TC: Talking of pressure, let's talk about your Team Principal now, Franz Tost, because in Saudi he came out with a comment saying that he no longer trusts the engineers at the team because they said they were going to deliver me a good car and we don’t have a good car. What does that do to a team when the boss comes out saying something like that? And is he as hard on the drivers as he is with his engineers?
YT: Well, if I performed really bad or I did a stupid thing, like crashing into a team mate at Silverstone last year, he won't be happy about it. But at the same time, he always says the points that I have to improve next time. He's always not being too hard. He’s always on the side of the driver, which I really appreciate. That's why I'm able to develop as a driver this much, because if I was feeling too much pressure from him, I don't think I would be able to improve as much because I think he's always supportive. I always enjoy having conversations with him about racing as well. The things that he said about not trusting the engineers, he didn’t mean to say. He’s just really direct. I think he still definitely trusts the engineers. He just wasn’t expecting it to be this bad, which has definitely given him a bit more frustration than usual. I can tell that he still trusts the team.
TC: What did he say after Silverstone last year?
YT: He didn’t punch me of course! The voice was definitely higher than usual. First of all, when I was in the engineer room, he said: “Yuki, come to my office. Why did you do such a stupid thing?” Unfortunately, on the way back to Italy, we were on the same flight and we were sitting next to each other. And on the way to the airport from Silverstone, we were in the same car. It was a long, long journey and that was definitely something I want to forget. But they are things I have to remember for the future to improve myself.
TC: He's come out recently and said he's not going to be Team Principal of AlphaTauri by the time he's 70. He’s 67 now. How much do you think the team would miss him?
YT: I will definitely miss him. We share a lot of moments together. We’re always on the same page. He has a lot of leadership. I will miss him, especially feeling the support he gives me so, if I lose him, maybe I won’t feel as comfortable or excited in the team compared to usual.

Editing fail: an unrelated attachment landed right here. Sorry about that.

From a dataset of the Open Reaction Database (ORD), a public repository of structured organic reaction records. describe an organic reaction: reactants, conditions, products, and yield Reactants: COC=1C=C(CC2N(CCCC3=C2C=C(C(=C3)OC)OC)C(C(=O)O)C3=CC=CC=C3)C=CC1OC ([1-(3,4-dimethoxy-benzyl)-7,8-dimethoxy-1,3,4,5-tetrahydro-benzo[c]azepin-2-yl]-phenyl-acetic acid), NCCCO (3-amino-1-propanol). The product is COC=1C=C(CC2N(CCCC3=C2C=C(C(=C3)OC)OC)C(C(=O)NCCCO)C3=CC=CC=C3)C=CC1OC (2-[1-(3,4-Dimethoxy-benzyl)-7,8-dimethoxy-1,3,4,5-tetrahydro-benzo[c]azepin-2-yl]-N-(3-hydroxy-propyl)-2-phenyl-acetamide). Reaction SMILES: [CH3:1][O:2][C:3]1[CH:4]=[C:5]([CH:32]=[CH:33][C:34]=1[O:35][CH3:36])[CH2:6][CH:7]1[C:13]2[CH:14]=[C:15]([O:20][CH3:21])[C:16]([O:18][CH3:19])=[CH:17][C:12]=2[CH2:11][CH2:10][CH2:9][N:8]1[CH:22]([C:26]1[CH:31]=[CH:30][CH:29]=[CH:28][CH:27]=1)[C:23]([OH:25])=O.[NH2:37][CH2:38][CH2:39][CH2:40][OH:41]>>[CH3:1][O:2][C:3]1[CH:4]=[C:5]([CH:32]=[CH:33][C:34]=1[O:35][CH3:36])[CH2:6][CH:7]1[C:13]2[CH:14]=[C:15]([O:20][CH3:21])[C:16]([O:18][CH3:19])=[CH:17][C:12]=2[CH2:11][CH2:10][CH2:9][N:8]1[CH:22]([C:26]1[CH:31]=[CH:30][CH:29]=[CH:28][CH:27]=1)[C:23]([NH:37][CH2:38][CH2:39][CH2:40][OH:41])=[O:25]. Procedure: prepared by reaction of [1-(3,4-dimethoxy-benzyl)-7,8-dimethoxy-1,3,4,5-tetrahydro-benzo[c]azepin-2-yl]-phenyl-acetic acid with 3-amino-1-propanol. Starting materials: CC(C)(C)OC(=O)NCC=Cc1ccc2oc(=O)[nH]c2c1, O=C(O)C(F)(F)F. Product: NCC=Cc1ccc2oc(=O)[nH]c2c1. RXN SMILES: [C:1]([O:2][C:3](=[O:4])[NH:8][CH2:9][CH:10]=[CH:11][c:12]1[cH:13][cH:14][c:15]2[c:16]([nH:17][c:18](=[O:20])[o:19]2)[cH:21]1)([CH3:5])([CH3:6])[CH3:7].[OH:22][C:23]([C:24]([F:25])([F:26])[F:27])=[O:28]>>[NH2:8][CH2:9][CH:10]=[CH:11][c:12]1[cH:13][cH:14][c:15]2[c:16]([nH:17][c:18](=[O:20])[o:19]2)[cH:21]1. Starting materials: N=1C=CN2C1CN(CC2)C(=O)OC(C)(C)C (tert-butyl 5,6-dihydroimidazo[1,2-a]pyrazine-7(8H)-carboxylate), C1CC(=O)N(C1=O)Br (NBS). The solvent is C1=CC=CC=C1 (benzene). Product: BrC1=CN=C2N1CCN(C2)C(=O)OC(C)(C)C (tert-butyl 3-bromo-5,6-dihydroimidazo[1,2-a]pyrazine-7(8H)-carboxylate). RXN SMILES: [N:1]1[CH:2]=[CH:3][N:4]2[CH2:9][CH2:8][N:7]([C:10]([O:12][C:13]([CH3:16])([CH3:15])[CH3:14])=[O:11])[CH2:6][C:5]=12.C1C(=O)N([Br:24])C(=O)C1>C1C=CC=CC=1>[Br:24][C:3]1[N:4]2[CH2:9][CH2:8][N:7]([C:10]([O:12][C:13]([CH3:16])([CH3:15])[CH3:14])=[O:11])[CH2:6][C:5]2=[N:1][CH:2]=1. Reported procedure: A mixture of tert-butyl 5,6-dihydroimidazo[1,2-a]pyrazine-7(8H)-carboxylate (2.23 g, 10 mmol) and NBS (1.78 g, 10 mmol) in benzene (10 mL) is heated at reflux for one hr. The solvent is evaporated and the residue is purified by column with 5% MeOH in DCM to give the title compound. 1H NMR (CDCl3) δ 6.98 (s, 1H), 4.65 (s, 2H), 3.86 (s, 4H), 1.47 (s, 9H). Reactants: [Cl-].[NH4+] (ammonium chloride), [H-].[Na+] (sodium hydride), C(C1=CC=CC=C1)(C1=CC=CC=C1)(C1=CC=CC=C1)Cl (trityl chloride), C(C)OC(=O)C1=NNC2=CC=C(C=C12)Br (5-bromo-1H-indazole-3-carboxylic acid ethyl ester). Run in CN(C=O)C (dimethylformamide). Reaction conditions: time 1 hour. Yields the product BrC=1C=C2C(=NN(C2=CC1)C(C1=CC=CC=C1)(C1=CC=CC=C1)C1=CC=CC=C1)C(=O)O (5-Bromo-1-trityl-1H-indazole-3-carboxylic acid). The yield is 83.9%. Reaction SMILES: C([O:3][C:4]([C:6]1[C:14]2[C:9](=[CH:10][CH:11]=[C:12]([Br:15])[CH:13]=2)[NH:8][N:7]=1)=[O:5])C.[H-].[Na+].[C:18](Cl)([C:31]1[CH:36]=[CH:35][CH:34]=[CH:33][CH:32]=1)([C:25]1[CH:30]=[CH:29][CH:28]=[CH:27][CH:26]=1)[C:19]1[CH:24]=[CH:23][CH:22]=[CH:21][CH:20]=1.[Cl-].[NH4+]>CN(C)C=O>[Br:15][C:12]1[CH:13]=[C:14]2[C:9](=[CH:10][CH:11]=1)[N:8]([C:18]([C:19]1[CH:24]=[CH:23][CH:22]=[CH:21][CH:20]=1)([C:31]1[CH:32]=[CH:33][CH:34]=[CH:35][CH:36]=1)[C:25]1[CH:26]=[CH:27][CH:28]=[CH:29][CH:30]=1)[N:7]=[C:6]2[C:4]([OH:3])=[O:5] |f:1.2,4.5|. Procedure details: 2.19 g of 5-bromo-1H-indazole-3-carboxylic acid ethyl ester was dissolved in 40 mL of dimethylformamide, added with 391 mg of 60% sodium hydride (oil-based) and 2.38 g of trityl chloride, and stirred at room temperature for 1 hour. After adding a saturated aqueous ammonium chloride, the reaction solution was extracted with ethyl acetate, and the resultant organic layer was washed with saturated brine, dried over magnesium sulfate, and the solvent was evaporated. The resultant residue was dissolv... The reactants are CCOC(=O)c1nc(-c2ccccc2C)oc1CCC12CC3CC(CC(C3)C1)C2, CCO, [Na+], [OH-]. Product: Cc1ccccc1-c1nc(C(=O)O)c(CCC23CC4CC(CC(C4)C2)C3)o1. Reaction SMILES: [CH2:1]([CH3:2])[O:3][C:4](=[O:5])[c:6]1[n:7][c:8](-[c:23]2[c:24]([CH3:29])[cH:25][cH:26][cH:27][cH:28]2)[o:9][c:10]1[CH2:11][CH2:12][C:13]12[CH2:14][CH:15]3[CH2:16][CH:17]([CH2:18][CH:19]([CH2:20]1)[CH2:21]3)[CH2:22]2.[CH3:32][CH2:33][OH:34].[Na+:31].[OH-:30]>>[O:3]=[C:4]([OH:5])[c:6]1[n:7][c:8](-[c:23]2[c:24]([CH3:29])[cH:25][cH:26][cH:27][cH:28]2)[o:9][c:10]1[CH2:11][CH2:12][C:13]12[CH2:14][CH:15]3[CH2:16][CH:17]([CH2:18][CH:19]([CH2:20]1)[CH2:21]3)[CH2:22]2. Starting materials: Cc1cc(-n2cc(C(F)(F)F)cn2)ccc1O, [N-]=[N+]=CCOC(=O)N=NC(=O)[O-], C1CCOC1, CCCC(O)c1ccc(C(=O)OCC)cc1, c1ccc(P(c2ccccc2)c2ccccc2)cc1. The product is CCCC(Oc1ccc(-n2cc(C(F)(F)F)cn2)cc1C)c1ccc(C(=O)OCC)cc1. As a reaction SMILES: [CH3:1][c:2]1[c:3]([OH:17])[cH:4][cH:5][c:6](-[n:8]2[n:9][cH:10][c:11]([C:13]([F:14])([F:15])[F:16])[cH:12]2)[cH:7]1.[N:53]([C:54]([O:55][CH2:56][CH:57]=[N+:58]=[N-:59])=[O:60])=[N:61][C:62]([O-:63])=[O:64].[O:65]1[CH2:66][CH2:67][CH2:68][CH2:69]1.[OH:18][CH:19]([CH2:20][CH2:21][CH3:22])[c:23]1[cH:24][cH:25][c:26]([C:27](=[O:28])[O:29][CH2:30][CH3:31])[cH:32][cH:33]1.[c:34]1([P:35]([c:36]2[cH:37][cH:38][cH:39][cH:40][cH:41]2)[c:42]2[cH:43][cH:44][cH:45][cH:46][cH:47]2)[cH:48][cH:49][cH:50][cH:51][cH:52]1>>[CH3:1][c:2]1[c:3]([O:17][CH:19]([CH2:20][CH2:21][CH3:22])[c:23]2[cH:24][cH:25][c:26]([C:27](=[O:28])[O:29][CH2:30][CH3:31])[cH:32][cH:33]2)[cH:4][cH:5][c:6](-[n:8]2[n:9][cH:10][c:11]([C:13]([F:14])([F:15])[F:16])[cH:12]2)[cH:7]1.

TC: And when he goes, I wonder who Red Bull will put in charge of AlphaTauri. I've always thought that Sebastian Vettel would be a brilliant Team Principal. I wonder what it would take to get him back…
YT: That would be really interesting to see how Sebastian would be as a Team Manager. He can be anything. For example, what Helmut Marko is doing now with Red Bull juniors. I think Sebastian would also be very good at taking care of Red Bull juniors because he's one of the most successful drivers in Formula 1. I can tell from all the race briefings from last year before qualifying, he always said the points where we have to improve in terms of track, the curb or something like that. He was the first guy to raise his hands so I think Sebastian can be that guy.
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TC: Let's talk about radio communications. Are you less emotional over the airwaves now than you were?
YT: A little bit, yes, compared to the first year. Sometimes I just shout without pressing the radio button. There’s no point shouting at the engineers, they just want to hear my feedback. In terms of feedback, I give to the team about the car or the situation, I've definitely improved a lot compared to the first year because I know what's going on around the cars much more than first year. The first year is just really difficult to say I'm driving on the limit or what switches I need to use. But now I know what's going on fully to the car, the situation or strategy. Radio conversation is one of the biggest things I’ve improved a lot from my first year.